We all know that sunburns aren’t healthy and that they can lead to
skin cancer. However, could some doctors be overly and inappropriately
concerned about sunlight exposure for some people? For instance, does
recommending the use of sunscreen for everyone – even those who
spend little time outdoors – really lead to health benefits? New
science suggests that people who avoid the sun like the plague might not
get the health benefits they’ve been promised.
Sunlight exposure causes the skin to manufacture Vitamin D, for instance,
and studies show that this hormone plays an important role in various
aspects of wellness. In addition, other research demonstrates that sun
exposure produces other positive health effects that have nothing to do
with Vitamin D. This science suggests that getting some rays every day
(not too much!) can lead to a host of positive effects, such as:
- Protection against breast, colon and prostate cancer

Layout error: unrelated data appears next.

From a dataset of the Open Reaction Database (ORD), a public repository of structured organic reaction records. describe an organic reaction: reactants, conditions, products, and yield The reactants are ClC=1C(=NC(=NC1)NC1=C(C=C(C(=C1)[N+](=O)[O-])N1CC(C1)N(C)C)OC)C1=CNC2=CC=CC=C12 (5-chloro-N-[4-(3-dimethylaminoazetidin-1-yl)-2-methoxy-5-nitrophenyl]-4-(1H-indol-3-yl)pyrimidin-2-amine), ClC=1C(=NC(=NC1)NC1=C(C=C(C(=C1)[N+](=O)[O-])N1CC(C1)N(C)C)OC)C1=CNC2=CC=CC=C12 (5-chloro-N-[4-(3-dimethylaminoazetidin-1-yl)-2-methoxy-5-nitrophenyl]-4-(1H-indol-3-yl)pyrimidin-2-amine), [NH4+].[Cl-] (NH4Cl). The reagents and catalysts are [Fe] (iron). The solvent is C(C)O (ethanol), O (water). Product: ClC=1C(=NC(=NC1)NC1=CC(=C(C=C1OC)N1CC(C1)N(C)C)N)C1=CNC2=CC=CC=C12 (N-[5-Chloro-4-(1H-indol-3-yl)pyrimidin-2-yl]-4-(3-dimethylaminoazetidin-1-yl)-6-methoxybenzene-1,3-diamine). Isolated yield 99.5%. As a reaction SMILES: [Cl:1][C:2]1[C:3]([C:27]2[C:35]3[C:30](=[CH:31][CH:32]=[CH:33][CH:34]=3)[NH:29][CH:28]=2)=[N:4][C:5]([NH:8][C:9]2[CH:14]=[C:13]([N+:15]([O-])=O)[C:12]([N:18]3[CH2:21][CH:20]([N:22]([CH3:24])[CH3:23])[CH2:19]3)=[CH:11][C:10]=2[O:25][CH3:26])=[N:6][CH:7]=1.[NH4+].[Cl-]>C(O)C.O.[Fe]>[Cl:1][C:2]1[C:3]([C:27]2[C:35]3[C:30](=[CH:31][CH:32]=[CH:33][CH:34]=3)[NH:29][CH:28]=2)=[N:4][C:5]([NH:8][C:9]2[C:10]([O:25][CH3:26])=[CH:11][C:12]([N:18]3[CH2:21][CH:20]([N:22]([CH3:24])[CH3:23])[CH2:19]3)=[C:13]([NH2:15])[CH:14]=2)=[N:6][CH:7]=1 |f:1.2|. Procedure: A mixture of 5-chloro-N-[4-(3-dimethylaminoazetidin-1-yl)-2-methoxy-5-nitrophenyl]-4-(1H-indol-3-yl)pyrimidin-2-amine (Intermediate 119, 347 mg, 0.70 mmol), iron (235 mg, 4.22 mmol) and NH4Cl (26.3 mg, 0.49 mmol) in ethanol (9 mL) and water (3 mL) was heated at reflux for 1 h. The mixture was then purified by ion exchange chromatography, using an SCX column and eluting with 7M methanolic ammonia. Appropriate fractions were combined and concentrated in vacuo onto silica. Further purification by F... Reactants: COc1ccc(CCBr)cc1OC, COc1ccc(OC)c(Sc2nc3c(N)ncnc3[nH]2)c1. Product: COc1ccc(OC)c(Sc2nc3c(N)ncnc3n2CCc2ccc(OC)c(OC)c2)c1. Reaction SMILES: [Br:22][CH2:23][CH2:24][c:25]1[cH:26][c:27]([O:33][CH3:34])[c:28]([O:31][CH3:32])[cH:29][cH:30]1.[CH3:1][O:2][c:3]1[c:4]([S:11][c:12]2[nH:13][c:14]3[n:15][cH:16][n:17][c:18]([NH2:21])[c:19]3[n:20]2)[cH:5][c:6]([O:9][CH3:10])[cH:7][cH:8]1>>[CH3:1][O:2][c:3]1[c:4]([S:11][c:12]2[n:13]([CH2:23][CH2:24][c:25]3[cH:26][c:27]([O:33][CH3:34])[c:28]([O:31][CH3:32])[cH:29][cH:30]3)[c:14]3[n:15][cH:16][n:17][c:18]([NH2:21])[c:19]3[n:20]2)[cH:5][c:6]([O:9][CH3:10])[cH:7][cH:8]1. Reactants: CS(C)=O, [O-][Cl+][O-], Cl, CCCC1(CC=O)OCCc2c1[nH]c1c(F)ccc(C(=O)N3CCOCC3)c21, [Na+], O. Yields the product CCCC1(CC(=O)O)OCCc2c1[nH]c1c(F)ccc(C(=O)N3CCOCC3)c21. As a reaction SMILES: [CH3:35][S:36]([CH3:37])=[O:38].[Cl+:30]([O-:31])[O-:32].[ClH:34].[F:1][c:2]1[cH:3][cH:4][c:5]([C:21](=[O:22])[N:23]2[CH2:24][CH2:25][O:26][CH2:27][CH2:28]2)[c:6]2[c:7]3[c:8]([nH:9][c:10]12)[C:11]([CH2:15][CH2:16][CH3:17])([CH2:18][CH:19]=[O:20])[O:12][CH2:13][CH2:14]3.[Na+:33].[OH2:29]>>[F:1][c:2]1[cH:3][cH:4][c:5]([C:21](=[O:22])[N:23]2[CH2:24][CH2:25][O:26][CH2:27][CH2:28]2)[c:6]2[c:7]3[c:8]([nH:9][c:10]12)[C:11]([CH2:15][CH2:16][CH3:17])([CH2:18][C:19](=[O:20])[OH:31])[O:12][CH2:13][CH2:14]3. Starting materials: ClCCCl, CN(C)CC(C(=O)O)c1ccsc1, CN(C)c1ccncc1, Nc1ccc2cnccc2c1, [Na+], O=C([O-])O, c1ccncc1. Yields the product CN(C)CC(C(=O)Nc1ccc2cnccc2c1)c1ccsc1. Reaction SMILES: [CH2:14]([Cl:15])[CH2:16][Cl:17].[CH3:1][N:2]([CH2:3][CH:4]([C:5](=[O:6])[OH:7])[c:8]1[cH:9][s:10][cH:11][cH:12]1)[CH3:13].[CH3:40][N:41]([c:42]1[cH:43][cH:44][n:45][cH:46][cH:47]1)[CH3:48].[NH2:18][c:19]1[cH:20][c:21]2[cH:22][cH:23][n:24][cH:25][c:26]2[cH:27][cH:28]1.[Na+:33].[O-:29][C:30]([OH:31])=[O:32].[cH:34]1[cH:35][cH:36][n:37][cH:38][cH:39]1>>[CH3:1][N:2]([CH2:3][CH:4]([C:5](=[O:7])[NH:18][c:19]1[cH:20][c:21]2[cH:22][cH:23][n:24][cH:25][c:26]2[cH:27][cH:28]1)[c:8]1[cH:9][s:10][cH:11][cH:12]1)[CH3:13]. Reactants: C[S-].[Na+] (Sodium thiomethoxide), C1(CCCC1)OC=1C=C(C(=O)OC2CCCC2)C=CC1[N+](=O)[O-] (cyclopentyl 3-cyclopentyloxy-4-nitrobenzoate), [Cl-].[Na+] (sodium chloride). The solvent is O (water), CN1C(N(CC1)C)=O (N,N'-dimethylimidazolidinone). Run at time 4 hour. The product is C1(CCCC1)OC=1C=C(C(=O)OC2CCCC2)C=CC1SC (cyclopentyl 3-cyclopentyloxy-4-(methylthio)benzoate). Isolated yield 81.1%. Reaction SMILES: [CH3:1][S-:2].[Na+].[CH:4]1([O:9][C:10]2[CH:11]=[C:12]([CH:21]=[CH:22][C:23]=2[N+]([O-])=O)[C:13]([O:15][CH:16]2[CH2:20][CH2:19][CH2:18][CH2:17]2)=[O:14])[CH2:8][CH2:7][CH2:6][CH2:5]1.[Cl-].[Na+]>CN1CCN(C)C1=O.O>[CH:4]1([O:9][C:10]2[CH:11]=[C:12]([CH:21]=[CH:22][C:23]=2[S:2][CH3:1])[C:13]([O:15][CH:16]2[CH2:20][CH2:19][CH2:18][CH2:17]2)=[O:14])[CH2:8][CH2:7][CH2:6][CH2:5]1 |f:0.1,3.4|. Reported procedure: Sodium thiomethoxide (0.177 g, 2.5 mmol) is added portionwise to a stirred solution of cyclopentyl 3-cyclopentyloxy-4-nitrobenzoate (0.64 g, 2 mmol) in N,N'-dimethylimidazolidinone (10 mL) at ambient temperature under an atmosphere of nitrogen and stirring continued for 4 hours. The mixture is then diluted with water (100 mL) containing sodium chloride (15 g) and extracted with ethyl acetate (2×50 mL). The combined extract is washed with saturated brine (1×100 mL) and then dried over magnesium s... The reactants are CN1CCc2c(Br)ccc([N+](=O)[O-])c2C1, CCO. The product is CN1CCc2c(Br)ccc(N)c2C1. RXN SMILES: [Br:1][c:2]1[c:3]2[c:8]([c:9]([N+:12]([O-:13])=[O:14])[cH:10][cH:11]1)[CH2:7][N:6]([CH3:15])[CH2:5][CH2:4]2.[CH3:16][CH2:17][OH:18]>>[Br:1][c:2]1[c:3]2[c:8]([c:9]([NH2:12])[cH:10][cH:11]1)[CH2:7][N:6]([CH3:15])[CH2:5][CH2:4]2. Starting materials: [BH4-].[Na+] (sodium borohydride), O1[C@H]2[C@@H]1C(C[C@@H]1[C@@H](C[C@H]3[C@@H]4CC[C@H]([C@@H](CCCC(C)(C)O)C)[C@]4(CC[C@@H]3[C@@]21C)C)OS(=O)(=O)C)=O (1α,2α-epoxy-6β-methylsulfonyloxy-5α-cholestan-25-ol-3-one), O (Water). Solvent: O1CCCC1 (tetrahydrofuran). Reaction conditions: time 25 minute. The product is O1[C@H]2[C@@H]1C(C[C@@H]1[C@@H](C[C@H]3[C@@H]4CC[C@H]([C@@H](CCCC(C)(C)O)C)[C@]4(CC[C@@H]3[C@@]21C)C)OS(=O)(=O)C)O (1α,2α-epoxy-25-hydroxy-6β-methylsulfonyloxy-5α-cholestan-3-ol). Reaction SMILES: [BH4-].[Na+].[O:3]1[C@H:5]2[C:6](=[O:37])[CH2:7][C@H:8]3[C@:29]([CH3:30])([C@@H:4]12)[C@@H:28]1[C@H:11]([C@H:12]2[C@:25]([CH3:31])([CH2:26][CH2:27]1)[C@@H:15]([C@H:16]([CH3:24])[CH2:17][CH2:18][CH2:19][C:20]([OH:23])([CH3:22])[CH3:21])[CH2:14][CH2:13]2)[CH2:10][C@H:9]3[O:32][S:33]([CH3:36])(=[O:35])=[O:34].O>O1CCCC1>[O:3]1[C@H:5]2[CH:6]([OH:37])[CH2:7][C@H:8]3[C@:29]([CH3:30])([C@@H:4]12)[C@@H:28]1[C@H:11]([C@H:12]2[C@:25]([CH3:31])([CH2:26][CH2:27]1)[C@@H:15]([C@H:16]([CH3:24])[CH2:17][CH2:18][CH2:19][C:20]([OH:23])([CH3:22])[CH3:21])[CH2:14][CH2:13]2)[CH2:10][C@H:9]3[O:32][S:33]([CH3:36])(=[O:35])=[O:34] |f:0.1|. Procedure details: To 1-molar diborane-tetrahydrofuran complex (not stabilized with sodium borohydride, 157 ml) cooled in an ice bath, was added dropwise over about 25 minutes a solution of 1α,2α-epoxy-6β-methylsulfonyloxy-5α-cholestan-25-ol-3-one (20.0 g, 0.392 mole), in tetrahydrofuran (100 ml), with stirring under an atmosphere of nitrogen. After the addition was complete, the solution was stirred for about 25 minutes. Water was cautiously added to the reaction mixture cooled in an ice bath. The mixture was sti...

- Lowering of the risk of multiple sclerosis
- Enhancement of mood through the release of endorphins, the “feel
good” chemicals in the brain
- Lessening of the severity of skin disorders such as psoriasis and vitiligo
- Regulation of the production of melatonin, the chemical that promotes sleep
- Reduction in the mortality of melanoma
- Treatment of seasonal affective disorder
A recent study published in the
Journal of Internal Medicine shed more light on the critical mistake of avoiding sunlight exposure.
The authors found that too-little sun exposure "is a risk factor
for death of a similar magnitude as smoking." Consequently, they
advocated the use of sunscreen only in situations that involve prolonged
time in the sun.
While safe sun exposure seems to promote good health, tanning beds may
be a different story. For more information, see
FDA Proposes Reclassification of Tanning Beds.
If you or a loved one has suffered an injury, and you believe a caregiver’s
negligence or carelessness cause the problem or made things worse, our
D.C. medical malpractice attorneys can help you and your family seek compensation. Call us today for a free